Step 1. Engine bay supports ( A 28, B 11 & 12 ) & fuselage skeletal structures ( A 13 & 46 ). These are fairly straight forward and the WnW instructions list the items by name with thumbnail image and text for identification. First clean up any mold lines. Check page 7 for possible rigging paths. Start by spraying all the ‘wood’ and metal parts of the skeletal structures with a base coat, note WnW colour recommendations. These can be done on the sprue as it is easier to handle the small bits, and check that you have identified all the wooden parts.
Give it a base coat for the wood and let dry. The parts were then stroked with a fan brush for the final finer grained effect. An easy technique it allows a lot of control. The engine mount and firewall were assembled. To the rear of this are fixed the side frames. These have their cross frames fixed on in order from the front to the rear. Individual parts include Flare box (A 22 ) Transmitter keys (D 22 ) Spare Lewis ammo drums ( A 64 X 2 ), 6 gallon oil tank ( A 69 ) and Vickers ammo magazine ( A 1 & 3 ).
Step 2. Pilot=s cockpit adds the instrument panel can be a little darker in colour as per the instructions. When dry, the bezels, switches and knobs were picked out in brass, black and silver. WnW supplies superb Cartograph made instrument decals that are so well printed, they need no trimming to fit the tiny bezels. Once dry, a drop of clear seals them on and creates the glass. You need a good magnifier, but these dials are readable. And you even get a scale topographical map. Here you add cockpit flooring (A 29), rudder bar (A 25), guide tube ( A 5 & 6 ), bomb/ flare case (A 12 ) and various patterns for the pilot’s instrument panel (A 37 ). Then This all is assembled into on insert with the seat support frame (A 27) and further instrument panel details.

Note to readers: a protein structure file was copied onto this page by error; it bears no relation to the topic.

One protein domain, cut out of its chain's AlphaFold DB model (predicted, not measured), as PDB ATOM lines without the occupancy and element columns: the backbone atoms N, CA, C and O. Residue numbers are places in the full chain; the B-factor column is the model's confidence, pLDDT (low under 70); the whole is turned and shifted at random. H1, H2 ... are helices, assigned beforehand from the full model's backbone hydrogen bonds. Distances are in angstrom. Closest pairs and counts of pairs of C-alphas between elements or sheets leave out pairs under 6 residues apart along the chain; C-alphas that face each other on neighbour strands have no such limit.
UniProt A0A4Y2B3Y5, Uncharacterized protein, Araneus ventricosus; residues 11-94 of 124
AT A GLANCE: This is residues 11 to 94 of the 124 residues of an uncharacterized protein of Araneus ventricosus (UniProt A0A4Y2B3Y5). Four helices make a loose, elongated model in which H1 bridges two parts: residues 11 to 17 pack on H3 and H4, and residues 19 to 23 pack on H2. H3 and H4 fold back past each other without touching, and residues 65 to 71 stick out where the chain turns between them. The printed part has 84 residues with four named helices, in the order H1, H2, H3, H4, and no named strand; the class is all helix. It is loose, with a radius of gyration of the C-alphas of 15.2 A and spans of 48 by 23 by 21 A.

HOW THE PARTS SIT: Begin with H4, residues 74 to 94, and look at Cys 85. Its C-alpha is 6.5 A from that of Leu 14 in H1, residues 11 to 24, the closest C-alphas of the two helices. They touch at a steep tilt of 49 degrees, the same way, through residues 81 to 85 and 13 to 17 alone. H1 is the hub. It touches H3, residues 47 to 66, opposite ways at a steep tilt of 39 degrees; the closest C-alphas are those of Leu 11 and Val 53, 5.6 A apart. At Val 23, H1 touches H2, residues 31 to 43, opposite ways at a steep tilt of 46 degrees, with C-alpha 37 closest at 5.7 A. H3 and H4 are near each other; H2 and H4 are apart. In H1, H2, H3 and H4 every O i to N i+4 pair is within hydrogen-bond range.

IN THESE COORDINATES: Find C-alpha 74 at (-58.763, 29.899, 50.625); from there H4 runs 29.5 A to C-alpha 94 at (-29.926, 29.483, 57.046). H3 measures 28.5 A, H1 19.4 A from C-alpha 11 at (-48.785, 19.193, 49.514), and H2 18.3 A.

Step 3. Interior combines assemblies from steps 1 & 2 into one unit. Next you add the pilot’s rear cockpit former (A 38) and its details for the rear gunner observer. Ammo drums ( A 64 X 2 ), Map board ( A 57 ) and if applicable an Admiralty Compass ( A 40 ). I would rig the side walls here. You can use monofilament line painted with a silver felt tip. This was superglued through holes drilled in the frames. These were then touched up and white glue used as the cross fixings, painted when dry. The twin rudder cables and elevator trim cables were also added and white glue used for the rudder control toggles used by the observer, in the event of the pilot being incapacitated.
Step 4. Gunner=s cockpit and pilot=s seat. The rear cockpit with the observers round seat (A 20, 58, 68) , auxiliary control column (A 10 ) and floor fitted next ( A 53 ). There was no rear seatbelt fitted in the RE.8. But quite possibly there was a tether line of some type.